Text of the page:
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Old 01-21-2013, 03:45 PM   #8
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Oh yeah....almost forgot. The CHB/Present would also be a good choice and in your size range. The Present 42 is HUGE for a 42ft boat.
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Old 01-21-2013, 04:01 PM   #9
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Quote:
Originally Posted by beachbum29 View Post
I've just started looking for a new (to us) trawler. I'm starting to like the Marine Trader 40' Sundeck La Bella but the decks are all covered with teak.

Are there any other similar boats in price, style & layout that doesn't have all of this teak?

I want to cruise not refinish brightwork...


thanks,
Dave
According to popular usage of the word, your decks aren't technically "brightwork", at least they shouldn't be. Brightwork is teak that has been varnished, (although protected with epoxy, etc, would still be brightwork as the wood has not been painted out). You shouldn't ever varnish a teak deck. If they look like they have some finish now, and especially if it looks sort of orange, that's not actually varnish; it's Cetol.

We had teak decks on our 36 Sundowner. If you scrub the decks each time you wash the boat, they should stay in acceptable shape between annual "brightenings" with a mild solution of oaxalic acid.

If the boat you are interested in has teak decks, it quite likely has some actual brightwork as well. Yeah, it is a lot of work. Our 40 Eagle has teak quarterboards and a teak cap rail, a lot less exterior teak than the Sundowner had. Not being as young and ambitious as once was, I think less teak is better.

Some will say a boat without any teak looks like a Clorox bottle. However, if the alternative is totally neglected teak decks and trim, a well kept Clorox bottle is probably more attractive.
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Old 01-21-2013, 04:42 PM   #10
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Marin RE post #5 .... Of course. The engines are slightly different in disp but otherwise just about exactly the same. I'm sure one will never notice the difference. The biggest difference is probably the name on the valve cover ..... If they were proud enough to put one there. They didn't on my Mitsu. Could be an advantage too if the service side of the engine was on the other side. Other advantages (not so obvious) may emerge.
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Old 01-21-2013, 06:44 PM   #11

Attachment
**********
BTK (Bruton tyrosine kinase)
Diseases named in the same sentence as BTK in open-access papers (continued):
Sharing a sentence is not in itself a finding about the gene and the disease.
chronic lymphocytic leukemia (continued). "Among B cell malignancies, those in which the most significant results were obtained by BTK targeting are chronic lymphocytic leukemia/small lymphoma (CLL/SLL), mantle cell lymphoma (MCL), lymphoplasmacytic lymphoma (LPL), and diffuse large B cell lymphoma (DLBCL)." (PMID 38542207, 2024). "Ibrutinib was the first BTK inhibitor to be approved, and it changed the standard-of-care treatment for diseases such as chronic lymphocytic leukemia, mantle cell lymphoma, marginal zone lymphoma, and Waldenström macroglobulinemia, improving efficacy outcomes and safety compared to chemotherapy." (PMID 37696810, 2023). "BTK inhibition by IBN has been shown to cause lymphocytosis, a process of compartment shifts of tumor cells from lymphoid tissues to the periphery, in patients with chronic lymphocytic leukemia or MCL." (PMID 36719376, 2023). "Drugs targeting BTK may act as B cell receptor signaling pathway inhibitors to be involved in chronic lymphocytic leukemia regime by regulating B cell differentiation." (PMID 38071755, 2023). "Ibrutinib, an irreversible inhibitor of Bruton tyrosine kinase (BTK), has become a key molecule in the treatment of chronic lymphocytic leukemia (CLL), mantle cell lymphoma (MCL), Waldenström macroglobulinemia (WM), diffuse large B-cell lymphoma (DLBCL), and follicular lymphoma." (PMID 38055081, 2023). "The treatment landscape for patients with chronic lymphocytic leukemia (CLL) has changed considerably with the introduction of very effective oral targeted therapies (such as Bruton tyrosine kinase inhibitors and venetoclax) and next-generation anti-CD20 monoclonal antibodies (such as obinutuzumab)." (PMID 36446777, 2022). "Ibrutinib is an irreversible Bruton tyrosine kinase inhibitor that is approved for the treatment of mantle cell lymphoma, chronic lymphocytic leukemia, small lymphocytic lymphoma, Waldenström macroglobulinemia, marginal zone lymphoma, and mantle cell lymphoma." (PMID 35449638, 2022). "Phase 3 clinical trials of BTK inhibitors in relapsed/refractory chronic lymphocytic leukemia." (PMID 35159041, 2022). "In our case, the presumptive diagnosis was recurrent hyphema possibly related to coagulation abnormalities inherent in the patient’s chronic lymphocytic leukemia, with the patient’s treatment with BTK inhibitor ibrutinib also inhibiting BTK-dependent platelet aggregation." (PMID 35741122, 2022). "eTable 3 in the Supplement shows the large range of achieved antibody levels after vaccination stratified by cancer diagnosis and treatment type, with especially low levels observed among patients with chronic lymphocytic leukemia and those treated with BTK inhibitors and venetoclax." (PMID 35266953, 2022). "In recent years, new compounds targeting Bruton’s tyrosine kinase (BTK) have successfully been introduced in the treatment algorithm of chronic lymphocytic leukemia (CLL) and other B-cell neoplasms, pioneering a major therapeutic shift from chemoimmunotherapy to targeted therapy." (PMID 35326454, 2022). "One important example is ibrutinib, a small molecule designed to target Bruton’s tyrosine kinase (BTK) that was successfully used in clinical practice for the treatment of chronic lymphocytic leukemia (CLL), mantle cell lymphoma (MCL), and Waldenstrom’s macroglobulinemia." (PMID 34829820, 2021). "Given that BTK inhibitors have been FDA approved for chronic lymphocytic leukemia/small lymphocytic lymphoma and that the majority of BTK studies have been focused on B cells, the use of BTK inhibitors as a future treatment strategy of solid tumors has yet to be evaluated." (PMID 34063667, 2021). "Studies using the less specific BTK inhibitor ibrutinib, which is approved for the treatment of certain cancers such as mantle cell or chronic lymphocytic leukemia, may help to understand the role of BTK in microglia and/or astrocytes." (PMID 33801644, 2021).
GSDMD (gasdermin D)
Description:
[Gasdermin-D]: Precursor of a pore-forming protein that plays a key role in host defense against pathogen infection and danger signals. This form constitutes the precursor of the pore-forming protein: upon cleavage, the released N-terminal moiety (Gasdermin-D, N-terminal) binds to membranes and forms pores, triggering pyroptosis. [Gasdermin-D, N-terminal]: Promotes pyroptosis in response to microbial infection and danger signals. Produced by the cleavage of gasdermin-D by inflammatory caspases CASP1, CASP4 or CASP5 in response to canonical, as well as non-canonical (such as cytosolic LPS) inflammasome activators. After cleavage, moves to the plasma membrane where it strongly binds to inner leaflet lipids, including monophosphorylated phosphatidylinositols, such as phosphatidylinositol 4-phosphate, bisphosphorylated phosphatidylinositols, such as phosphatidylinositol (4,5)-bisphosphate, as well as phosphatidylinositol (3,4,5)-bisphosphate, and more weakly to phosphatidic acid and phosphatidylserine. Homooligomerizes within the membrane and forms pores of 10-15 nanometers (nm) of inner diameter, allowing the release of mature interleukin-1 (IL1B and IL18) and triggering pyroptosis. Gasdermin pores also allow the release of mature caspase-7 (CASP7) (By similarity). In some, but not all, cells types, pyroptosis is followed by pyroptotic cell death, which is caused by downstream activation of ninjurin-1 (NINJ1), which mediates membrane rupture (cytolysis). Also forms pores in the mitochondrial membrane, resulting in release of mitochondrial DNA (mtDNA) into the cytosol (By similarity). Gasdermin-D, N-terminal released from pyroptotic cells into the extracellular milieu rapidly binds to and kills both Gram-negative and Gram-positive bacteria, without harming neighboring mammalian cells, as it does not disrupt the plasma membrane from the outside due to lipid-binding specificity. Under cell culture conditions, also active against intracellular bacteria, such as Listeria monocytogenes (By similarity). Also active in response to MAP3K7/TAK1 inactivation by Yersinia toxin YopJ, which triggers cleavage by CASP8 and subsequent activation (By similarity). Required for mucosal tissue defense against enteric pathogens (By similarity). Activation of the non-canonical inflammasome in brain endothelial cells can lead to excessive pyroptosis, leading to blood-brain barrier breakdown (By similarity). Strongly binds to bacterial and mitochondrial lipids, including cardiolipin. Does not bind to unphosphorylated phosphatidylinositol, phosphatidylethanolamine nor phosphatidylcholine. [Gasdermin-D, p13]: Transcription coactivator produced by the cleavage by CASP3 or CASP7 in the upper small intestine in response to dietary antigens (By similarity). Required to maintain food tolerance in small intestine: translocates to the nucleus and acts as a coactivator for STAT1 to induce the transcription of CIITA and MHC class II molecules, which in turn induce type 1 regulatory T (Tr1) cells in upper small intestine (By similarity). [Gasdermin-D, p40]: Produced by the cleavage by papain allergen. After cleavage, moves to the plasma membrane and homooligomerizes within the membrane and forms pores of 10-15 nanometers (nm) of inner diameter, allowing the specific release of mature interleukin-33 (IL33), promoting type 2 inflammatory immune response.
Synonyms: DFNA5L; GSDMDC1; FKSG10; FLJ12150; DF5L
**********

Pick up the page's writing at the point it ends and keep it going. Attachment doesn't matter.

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According to popular usage of the word, your decks aren't technically "brightwork", at least they shouldn't be. Brightwork is teak that has been varnished, (although protected with epoxy, etc, would still be brightwork as the wood has not been painted out). You shouldn't ever varnish a teak deck. If they look like they have some finish now, and especially if it looks sort of orange, that's not actually varnish; it's Cetol.

We had teak decks on our 36 Sundowner. If you scrub the decks each time you wash the boat, they should stay in acceptable shape between annual "brightenings" with a mild solution of oaxalic acid.

If the boat you are interested in has teak decks, it quite likely has some actual brightwork as well. Yeah, it is a lot of work. Our 40 Eagle has teak quarterboards and a teak cap rail, a lot less exterior teak than the Sundowner had. Not being as young and ambitious as once was, I think less teak is better.

Some will say a boat without any teak looks like a Clorox bottle. However, if the alternative is totally neglected teak decks and trim, a well kept Clorox bottle is probably more attractive.
yea, you're correct. but there is plenty of teak everywhere else & I'm not a spring chicken anymore...
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Old 01-21-2013, 06:45 PM   #12
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Marin RE post #5 .... Of course. The engines are slightly different in disp but otherwise just about exactly the same. I'm sure one will never notice the difference. The biggest difference is probably the name on the valve cover ..... If they were proud enough to put one there. They didn't on my Mitsu. Could be an advantage too if the service side of the engine was on the other side. Other advantages (not so obvious) may emerge.
I was concerned about the 2 engines not being equal and one pulling more than the other creating a handling issue.
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Old 01-21-2013, 06:46 PM   #13
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RTF, so direct and to the point!!!!! A VERY VERY valid point!!! Two sets of spares would suck!!!